If you're using an Android phone that's less than three years old, it could be broadcasting the names of every Wi-Fi network you've connected to. A new investigation from the Electronic Frontier Foundation traced the behavior to a feature called Preferred Network Offload (PNO) introduced with the Honeycomb OS. As part of the phone's ongoing search for Wi-Fi connections, PNO periodically blasts out a list of named networks the phone has previously connected to, often while the phone is still in sleep mode. If the names include specific places, like "Verge HQ network" or "Nilay's Apartment," that list could potentially give away a person's movements and activity.

But if you're worried about the leak, it's easy to fix. Just go to "Advanced Wi-Fi" settings and disable the "Keep Wi-Fi on during sleep" option to stop PNO from checking for networks in sleep mode. (In exchange, you'll see a slight uptick in data and power usage.) EFF has asked Google to address the data leak at an OS level, but it doesn't seem likely. "Since changes to this behavior would potentially affect user connectivity to hidden access points, we are still investigating what changes are appropriate for a future release," the company said in response.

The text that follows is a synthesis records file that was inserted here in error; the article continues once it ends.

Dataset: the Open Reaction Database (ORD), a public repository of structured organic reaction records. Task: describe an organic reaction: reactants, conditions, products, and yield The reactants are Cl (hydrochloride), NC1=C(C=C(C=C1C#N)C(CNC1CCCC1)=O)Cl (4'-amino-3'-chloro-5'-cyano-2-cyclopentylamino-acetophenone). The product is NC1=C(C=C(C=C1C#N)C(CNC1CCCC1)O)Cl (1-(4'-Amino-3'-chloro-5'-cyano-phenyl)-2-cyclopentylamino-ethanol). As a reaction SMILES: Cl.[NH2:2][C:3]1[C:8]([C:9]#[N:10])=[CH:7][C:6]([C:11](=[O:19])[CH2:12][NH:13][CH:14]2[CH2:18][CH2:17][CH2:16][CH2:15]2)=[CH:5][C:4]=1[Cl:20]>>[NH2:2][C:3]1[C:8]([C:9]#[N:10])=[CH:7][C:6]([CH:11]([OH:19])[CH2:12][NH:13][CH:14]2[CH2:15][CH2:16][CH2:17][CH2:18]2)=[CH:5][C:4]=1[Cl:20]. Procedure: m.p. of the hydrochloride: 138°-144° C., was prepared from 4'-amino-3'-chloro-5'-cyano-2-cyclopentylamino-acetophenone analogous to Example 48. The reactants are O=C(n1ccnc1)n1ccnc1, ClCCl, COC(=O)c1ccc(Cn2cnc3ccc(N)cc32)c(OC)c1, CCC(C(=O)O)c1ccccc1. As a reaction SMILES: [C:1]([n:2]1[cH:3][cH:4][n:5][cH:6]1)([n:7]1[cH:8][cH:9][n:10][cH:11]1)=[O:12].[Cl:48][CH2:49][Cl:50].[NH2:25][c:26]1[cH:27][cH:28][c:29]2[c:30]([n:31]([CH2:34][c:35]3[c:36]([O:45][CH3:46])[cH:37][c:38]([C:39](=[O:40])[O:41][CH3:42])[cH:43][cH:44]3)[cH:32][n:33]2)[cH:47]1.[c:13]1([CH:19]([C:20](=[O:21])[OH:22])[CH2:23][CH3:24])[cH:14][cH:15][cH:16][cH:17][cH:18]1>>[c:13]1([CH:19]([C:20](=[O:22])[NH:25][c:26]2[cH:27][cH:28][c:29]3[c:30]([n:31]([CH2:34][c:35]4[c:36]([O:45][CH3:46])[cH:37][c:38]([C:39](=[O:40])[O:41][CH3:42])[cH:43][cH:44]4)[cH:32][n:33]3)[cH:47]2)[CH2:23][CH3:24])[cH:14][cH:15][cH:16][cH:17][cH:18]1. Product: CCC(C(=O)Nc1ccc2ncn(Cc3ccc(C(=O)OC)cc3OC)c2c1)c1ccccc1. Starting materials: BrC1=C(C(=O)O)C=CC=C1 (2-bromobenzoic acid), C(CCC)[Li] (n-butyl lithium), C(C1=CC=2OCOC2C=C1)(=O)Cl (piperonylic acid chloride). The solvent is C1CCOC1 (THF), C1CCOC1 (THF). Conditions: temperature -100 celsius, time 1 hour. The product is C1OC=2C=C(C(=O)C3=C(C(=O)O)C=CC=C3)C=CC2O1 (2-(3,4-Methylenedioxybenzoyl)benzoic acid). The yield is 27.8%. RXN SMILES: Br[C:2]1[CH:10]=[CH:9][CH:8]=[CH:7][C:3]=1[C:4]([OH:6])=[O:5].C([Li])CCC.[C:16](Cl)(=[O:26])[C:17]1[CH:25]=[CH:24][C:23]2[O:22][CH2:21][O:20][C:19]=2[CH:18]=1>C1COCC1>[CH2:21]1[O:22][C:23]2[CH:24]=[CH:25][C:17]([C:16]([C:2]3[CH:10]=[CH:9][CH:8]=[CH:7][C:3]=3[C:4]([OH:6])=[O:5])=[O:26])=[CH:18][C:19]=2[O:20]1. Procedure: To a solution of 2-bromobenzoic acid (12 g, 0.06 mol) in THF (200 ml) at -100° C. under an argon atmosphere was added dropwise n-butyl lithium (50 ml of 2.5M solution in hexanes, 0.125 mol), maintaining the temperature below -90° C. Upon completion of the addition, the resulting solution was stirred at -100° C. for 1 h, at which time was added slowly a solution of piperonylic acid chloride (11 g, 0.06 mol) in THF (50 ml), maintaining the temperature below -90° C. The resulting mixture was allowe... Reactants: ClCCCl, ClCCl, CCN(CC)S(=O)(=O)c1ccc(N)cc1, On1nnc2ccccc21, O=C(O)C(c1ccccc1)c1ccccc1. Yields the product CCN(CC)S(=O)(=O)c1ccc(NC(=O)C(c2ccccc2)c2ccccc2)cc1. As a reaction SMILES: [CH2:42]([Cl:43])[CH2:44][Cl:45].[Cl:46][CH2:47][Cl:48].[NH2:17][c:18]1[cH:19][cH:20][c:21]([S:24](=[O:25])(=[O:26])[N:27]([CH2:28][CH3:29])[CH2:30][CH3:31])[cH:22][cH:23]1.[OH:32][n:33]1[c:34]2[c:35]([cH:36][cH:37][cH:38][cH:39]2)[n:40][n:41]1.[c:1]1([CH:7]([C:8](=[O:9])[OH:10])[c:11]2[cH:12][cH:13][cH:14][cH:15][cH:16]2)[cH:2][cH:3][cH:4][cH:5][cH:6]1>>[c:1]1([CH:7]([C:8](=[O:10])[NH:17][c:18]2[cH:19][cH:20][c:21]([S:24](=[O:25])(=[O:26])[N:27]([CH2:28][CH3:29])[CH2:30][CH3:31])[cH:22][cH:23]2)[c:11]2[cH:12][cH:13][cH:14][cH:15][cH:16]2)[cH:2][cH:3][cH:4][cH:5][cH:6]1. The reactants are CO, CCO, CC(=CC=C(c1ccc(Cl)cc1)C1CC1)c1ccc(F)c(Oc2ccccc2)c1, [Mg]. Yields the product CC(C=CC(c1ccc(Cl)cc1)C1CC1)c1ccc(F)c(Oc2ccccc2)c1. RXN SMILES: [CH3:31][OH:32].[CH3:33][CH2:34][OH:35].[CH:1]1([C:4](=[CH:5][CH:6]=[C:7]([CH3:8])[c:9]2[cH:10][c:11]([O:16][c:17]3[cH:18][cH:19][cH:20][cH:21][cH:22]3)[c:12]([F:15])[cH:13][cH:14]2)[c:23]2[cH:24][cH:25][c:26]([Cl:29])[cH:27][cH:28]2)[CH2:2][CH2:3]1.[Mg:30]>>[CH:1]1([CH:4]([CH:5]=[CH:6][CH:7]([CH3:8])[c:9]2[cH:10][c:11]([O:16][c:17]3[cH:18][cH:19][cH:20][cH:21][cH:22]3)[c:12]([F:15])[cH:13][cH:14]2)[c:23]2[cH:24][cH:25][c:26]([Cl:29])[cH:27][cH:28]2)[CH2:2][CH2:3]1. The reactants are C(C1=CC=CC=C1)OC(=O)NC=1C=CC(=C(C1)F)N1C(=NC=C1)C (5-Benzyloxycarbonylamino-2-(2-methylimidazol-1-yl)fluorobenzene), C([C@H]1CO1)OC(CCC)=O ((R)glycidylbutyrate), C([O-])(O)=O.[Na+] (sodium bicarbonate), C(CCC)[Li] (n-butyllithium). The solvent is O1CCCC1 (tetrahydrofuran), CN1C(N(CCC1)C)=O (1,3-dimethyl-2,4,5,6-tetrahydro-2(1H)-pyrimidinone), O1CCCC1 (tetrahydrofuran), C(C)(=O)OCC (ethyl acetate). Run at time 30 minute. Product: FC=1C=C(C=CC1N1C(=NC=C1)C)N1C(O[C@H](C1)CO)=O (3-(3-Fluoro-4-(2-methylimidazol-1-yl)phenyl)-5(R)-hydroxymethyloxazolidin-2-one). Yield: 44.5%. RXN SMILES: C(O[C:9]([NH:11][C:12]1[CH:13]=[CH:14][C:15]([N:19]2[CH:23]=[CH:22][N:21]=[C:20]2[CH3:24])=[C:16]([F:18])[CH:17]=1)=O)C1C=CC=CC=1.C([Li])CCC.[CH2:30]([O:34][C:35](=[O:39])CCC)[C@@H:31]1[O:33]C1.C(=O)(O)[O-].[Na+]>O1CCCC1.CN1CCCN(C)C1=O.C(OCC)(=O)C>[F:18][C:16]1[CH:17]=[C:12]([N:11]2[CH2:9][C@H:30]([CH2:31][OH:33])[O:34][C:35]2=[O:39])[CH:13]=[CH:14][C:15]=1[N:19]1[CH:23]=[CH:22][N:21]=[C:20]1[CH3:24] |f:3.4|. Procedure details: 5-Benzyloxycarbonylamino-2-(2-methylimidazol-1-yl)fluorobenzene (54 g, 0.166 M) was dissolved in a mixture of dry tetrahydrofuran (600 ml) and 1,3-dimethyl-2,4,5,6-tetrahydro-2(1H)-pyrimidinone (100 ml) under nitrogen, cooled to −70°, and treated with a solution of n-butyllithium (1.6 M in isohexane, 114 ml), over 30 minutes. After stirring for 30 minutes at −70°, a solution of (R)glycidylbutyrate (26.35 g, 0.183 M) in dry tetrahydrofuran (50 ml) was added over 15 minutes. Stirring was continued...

Devices running iOS 6, 7, or 8 are not affected by the bug, although EFF reported some data leakage in iOS 5 devices. Laptops running OS X or Windows 7 are also potentially affected, but without a similar Sleep Mode protocol, the data leak was projected to be much more limited.

Update 7/3 1:48pm EDT: Updated to include more information on affected devices outside the Android ecosystem.